Parkinson's disease (PD) is one of the most common neurodegenerative diseases in middle and old age. The symptoms of PD are myotonia, quiescent tremor, bradykinesia, gait difficulty, postural instability, etc. The pathological changes of PD are: selective progressive loss of melanin-containing dopaminergic neurons in the dense part of the substantia nigra, and the resulting decrease in striatal dopamine content, accompanied by protein aggregation and the formation of eosinophilic inclusions - Lewy bodies. The pathogenesis of PD has not been fully clarified, which may be related to environmental factors, genetic factors, mitochondrial dysfunction, oxidative stress, immune abnormalities, apoptosis and many other factors.
The role of genetic factors in the pathogenesis of Parkinson's disease has received increasing attention. At present, it has been found that multiple gene mutations may be involved in the pathogenesis of PD. Mutations in genes cause abnormalities in protein function, which is detrimental to the survival of dopaminergic neurons. The amino acid substitution Thr53Ala in SNCA destroys the α-helix of SNCA and is prone to form a β-sheet structure, resulting in loss of function of normal proteins. The mutated SNCA is involved in the self-aggregation of proteins and forms amyloid structures. UCH-L1 protein can hydrolyze the poly ubiquitin into free ubiquitin, which can be further recycled. When the UCH-L1 gene is mutated, the hydrolase activity is weakened, and the polyubiquitin cannot be decomposed into monomers through the ubiquitin cycle, which makes the target protein degradation barrier, leading to protein aggregation and the formation of Lewy bodies. DJ-1 is a hydroperoxide-reactive protein, which has the function of anti-oxidative damage. Mutations in the PARK7 gene cause dysfunction of the DJ-1 protein, which increases damage to neurons in response to oxidative stress. PINK1 protein is a mitochondria-incorporated serine/threonine kinase located on mitochondria that maintains mitochondrial stability. PINK1 has a neuroprotective effect, which can protect nerve cells from mitochondrial dysfunction and oxidative stress. Mutations in the PINK1 gene result in a decrease in the protective effect on neurons, which causes PD. More genes associated with the disease can be found in the gene list.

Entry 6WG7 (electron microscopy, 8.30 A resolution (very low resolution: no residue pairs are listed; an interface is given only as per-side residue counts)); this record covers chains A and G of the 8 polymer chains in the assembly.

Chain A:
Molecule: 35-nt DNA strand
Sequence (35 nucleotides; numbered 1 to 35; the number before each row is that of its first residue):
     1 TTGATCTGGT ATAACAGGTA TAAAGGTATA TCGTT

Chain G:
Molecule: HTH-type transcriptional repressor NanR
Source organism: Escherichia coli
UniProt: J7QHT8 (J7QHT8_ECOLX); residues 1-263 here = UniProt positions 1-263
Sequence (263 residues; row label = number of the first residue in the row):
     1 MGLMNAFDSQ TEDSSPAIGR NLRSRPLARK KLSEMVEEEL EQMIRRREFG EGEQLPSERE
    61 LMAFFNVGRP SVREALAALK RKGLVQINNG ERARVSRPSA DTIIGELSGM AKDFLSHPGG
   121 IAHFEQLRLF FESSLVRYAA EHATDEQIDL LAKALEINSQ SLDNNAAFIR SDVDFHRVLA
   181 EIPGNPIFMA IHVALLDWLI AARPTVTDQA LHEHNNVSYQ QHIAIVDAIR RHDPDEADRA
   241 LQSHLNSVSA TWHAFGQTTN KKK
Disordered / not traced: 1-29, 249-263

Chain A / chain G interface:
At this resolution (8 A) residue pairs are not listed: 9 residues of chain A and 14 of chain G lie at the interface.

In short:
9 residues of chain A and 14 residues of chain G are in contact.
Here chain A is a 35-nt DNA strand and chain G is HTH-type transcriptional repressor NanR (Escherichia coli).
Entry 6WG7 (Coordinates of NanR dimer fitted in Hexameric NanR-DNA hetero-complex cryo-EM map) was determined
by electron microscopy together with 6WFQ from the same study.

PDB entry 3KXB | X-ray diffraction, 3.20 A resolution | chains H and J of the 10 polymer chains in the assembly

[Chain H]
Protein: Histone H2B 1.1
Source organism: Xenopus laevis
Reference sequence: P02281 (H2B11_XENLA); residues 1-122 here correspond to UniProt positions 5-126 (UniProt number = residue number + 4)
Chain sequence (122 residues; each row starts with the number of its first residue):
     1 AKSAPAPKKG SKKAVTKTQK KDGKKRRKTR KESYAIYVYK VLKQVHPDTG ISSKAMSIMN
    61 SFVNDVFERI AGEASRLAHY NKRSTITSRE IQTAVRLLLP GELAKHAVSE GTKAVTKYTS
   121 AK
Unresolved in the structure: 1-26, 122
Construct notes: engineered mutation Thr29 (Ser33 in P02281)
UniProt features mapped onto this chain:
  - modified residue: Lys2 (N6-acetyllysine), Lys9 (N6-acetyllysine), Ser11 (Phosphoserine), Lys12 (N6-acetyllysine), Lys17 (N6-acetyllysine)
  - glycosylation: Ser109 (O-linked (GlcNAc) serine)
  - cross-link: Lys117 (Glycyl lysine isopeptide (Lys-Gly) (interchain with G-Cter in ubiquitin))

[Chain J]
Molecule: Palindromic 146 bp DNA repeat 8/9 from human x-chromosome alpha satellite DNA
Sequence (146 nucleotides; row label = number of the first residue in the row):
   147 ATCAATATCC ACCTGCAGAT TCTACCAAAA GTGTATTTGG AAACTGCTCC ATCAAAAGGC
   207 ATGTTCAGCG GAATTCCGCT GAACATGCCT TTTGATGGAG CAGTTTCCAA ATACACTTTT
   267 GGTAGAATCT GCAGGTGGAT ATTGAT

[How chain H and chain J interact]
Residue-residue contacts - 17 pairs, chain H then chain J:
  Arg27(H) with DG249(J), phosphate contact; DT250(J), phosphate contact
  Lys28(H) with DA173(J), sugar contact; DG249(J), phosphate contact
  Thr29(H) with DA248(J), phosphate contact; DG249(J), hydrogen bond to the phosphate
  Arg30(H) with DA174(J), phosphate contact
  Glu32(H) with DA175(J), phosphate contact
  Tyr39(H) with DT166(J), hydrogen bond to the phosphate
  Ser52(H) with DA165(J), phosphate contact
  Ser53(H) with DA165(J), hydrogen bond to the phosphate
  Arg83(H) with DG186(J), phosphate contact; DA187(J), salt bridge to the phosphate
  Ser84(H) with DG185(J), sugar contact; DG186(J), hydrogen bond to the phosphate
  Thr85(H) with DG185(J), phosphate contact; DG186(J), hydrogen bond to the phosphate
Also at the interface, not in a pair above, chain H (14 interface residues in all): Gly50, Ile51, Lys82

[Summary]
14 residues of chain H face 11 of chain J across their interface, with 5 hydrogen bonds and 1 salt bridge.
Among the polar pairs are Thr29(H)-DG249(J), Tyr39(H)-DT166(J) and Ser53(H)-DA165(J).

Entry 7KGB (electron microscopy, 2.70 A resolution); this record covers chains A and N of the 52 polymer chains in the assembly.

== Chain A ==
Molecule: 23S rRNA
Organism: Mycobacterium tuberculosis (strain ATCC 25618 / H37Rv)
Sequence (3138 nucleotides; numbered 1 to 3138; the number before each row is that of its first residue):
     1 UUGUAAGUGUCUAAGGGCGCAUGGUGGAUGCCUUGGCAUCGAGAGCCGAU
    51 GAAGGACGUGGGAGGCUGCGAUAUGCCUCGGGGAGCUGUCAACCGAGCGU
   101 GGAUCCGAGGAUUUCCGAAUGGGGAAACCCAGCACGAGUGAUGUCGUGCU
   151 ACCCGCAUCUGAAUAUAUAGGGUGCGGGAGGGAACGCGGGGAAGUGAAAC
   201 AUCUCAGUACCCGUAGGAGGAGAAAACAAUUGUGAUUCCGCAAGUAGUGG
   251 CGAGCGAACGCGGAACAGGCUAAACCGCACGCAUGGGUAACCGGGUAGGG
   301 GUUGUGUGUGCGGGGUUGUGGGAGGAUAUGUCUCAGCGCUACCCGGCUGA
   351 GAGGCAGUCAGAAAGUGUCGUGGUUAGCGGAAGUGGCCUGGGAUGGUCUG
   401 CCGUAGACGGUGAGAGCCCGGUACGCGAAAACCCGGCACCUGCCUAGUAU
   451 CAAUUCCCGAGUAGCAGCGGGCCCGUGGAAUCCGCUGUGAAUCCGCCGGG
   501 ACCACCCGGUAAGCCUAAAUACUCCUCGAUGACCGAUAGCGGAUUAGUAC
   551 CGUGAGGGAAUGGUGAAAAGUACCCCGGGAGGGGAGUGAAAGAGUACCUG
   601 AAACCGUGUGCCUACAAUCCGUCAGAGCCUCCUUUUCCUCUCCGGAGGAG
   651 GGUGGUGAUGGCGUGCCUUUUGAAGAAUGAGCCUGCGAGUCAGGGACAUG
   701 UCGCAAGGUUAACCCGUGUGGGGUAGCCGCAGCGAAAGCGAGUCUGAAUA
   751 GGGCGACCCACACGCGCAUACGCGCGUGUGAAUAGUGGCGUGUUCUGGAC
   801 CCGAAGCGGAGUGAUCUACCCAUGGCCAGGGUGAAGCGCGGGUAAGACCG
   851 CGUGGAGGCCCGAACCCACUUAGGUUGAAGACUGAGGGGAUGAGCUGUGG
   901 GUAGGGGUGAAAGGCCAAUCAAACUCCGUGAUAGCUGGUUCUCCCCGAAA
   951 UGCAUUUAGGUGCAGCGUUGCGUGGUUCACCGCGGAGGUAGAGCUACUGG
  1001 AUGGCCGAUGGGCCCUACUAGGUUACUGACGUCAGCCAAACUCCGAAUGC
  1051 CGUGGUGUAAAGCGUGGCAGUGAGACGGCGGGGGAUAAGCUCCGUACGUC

CD-Genomic offers a custom Parkinson's disease panel to help you analyze the SNP, CNV and InDels of genes associated with Parkinson's disease. You can choose the genes of interest to detect. Amplicon sequencing technology based on NGS is used to detect genetic variation efficiently, quickly, and accurately.
For more information about the Custom Parkinson's Disease Panel or need other amplification requirements, please contact us.